Monday, May 01, 2006
La La La... Who's Not Listening?
Recently, a woman from Ohio wrote to the British "Guardian" newspaper to criticise a music journalist who hadn't liked Jamie Foxx's new CD. The journalist had found it bland, derivative, modern rnb, and made disparaging comparisons with Ray Charles. The critic reposted: "I have long believed that caucasian people just cannot understand our music." Apparently melanin has a proven scientific link to a 'funky' gene, and activates key polyrhythmic receptors in the brain... and apparently I come from somewhere on the Russian steppes and eat borscht...
However, sometimes, I wonder myself. Here is a track from Segun Bucknor and The Assembly, soon to become The Revolution, a popular band in 60s Nigeria. They started out playing covers of all kinds of pop music, taking on British rnb and American soul. Bucknor particularly admired Wilson Pickett, amongst others, and had spent several years studying at Columbia University in NYC, and brought this experience back with him to Nigeria. "Back in those days," he recalls in an interview with the Nigeria 70 research team ,"everybody was trying to be more Elvis than Elvis!" The band moved towards incorporating more local highlife and juju rhythms into their music, but still liked to retain their other influences, to see what would happen. Great admirers of Fela Kuti, they too began to explore political themes, in their most famous song "Son of January 15th", being the date of the coup which set off the Biafran War. Segun began to shave his head and wear chains and other costumery in a nod to the African culture of ancient Egypt. However, it would be hard for anybody to maintain an outspoken political stance when confronted by an invasion of the stage by disgruntled army colonels who wanted to make some musical criticism.
Apparently, for some critics, though, Segun Bucknor just wasn't trying hard enough! This is what BBC journalist Bren O'Callaghan has to say in comparison to Fela Kuti: "Bucknor, on the other hand, was one of the rank and file, a journeyman who was trying to eke out a living in Nigeria as a popular musician, and who was beholden to local record labels and the demands of the marketplace ... Bucknor can't really be faulted for not having Kuti's unique combination of bravery and megalomania ... However, when Bucknor narrows his focus to personal relationships ("La La La," "That's the Time," "Love and Affection," "You Killing Me"), his music loses some of its conviction, and he sounds more like an American soul singer looking for a chart hit. "La La La" (which is inexplicably presented in three rather similar versions) is certainly funky enough, but it sounds like a manufactured cross between Otis Redding's "Fa Fa Fa Fa Fa (Sad Song)" and Toots Hibbert's "Funky Kingston." The band still cooks, and Bucknor is always in good voice, but these pieces lack the personal stamp of songs like "Sorrow, Sorrow, Sorrow" and "Son of January 15th."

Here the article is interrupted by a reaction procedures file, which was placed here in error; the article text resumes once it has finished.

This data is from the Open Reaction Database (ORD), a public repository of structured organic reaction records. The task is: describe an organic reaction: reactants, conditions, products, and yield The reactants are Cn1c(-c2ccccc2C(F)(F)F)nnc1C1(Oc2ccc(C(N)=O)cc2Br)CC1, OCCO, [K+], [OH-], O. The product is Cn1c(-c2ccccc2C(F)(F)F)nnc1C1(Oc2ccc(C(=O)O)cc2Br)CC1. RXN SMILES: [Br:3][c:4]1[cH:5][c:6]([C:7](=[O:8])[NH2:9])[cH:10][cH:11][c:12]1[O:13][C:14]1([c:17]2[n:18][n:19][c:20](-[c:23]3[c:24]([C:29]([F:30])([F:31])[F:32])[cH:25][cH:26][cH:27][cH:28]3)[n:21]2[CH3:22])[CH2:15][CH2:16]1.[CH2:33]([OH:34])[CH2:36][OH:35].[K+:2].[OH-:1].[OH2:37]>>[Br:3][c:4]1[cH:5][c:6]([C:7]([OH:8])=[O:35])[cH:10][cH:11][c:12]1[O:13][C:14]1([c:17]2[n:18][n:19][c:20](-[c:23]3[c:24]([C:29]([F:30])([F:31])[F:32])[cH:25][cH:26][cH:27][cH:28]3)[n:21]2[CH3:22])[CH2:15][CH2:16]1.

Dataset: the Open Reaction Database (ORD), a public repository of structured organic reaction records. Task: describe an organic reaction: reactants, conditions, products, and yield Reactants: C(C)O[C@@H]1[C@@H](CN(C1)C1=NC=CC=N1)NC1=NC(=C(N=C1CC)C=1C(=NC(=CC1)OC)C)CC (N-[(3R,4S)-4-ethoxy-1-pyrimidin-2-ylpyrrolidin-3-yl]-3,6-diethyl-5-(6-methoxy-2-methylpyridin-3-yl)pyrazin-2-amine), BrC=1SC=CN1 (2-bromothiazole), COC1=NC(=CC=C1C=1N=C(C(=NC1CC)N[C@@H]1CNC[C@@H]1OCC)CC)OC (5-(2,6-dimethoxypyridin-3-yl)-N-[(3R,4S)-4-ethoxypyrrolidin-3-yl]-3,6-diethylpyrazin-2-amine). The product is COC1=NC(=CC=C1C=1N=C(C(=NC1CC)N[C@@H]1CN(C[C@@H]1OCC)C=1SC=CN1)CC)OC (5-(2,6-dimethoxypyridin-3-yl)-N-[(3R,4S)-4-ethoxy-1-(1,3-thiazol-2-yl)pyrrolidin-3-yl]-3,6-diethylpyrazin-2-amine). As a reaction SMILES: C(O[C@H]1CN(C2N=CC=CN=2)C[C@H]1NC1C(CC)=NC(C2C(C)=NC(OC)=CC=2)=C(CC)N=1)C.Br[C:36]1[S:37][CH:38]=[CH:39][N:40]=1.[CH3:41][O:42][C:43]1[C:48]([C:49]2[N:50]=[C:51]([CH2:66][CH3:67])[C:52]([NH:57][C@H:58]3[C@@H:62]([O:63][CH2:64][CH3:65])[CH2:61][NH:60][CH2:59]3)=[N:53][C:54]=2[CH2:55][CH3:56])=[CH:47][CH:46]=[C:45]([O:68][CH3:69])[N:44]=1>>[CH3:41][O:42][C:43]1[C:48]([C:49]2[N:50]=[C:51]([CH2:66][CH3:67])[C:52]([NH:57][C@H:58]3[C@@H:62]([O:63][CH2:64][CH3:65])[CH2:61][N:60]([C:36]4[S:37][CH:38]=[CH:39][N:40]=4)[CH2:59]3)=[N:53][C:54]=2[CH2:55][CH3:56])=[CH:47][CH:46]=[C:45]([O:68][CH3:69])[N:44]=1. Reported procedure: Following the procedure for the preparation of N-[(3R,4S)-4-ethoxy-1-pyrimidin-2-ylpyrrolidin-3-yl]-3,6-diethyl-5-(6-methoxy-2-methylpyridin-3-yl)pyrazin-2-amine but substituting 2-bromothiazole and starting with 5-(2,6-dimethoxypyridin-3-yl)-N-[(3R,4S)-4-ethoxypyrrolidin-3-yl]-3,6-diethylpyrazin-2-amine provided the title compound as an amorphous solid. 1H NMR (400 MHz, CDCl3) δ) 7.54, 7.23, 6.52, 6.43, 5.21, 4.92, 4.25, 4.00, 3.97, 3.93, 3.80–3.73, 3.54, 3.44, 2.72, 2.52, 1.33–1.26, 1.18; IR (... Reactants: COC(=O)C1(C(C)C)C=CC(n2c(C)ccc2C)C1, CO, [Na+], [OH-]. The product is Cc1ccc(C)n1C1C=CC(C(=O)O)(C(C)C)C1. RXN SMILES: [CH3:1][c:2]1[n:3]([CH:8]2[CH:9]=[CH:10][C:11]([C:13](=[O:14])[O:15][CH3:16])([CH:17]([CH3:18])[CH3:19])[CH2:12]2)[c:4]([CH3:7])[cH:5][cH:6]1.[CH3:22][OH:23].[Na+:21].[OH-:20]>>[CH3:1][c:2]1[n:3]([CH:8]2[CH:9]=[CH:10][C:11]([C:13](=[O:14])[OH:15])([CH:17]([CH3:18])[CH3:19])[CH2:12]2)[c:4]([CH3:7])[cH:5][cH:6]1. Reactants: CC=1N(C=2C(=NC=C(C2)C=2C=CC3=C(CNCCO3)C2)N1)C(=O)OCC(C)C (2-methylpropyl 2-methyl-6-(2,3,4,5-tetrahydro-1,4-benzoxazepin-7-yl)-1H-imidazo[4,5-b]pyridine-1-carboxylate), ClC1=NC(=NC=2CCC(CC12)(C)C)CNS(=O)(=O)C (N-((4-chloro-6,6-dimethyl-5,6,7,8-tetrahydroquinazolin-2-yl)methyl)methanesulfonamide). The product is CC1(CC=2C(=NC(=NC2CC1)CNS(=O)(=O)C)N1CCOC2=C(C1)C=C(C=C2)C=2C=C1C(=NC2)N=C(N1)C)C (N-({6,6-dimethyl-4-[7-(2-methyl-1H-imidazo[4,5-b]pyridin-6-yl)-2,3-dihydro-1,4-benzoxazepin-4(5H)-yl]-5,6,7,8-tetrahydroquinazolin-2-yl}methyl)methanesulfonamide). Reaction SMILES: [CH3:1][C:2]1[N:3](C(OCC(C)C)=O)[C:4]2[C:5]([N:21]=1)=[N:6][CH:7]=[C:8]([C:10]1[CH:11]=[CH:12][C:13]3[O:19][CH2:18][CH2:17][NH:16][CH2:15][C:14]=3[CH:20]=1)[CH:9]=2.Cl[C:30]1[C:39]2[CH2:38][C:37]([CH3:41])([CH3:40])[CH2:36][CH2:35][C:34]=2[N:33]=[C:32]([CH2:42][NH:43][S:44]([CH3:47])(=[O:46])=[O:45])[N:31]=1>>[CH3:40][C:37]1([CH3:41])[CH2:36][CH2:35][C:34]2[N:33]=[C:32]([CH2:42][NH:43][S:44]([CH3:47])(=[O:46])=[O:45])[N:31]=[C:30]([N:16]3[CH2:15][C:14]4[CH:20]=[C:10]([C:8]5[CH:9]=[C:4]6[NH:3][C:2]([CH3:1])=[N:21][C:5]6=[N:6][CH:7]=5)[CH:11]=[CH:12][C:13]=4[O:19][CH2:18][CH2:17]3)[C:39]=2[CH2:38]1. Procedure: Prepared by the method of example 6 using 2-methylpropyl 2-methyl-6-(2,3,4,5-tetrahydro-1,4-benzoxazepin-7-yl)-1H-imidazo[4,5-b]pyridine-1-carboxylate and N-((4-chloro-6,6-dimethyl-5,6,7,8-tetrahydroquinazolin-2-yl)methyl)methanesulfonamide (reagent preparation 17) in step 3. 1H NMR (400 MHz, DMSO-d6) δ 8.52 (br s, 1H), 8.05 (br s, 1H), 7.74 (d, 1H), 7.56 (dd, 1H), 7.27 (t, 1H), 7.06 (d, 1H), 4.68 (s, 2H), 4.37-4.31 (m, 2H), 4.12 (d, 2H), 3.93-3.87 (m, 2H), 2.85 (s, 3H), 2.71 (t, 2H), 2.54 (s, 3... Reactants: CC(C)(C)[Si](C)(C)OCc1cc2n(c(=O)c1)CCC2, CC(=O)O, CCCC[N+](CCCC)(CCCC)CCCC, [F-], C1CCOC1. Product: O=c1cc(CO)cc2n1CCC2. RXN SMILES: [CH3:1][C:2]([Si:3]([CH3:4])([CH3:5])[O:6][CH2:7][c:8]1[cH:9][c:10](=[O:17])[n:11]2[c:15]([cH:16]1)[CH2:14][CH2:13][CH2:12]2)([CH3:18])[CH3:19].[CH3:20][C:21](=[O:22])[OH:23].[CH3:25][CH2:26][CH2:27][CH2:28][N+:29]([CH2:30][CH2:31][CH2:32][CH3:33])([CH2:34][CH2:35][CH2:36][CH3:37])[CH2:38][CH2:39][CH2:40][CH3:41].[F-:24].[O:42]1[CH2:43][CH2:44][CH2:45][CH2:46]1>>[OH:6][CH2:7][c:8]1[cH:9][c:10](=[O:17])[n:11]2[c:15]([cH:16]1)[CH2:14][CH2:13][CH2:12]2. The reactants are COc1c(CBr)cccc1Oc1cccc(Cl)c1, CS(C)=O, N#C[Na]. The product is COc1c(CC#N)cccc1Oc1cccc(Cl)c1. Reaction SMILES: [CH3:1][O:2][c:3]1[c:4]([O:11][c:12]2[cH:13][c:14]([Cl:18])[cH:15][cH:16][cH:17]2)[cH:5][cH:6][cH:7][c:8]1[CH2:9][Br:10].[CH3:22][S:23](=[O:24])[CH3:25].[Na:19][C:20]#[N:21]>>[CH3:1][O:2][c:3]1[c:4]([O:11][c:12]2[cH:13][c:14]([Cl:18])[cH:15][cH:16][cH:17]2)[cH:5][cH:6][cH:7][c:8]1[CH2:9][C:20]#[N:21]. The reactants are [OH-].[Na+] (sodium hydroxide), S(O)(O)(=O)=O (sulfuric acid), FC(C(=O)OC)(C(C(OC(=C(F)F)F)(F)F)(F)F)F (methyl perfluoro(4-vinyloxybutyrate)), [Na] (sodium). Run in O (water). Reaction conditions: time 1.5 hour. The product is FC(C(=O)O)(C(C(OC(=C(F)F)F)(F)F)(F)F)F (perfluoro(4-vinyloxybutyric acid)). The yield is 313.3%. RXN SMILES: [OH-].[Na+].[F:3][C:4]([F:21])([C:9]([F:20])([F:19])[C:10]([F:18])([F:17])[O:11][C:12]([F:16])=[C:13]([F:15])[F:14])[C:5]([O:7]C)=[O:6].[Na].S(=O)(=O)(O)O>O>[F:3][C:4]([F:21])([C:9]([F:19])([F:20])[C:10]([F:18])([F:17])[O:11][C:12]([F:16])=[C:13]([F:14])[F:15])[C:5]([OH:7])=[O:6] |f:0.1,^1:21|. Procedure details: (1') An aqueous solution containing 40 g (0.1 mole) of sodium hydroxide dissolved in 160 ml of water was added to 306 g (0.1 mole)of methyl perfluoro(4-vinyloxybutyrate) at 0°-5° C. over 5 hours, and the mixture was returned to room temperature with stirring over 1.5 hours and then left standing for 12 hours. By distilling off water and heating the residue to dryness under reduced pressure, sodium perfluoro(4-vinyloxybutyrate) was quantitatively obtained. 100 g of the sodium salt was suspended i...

Well, I am sure that Segun Bucknor is grateful for that! Sometimes, people just don't think. Segun Bucknor was living in a country just recovering from a ravaging war. Is it not just possible that he, and other people, would just sometimes like to hear some nice music and have some fun? So what if it doesn't sound like 'authentic' african music to a musicologist? Has it broken some kind of rule? Is musical fusion forbidden to Africans (at least those not called Fela Kuti)? SO what if it isn't earnest and political? Does Bob Marley get this kind of criticism for singing Three Little Birds? This is as real as it gets!
Segun Bucknor & The Assembly - La La La (Polydor 7" 2068037)
Buy it on the Strut Records Cd "Segun Bucknor: Poor Man Get No Brother" (you can even get a VINYL copy of it!), or find it on the compilation Nigera 70 also by Strut Records. I think this has been discontinued, so see if you can find a second-hand copy - it is a great intro to Nigerian music, and I have used its authoritative booklet to find most of the details in this report.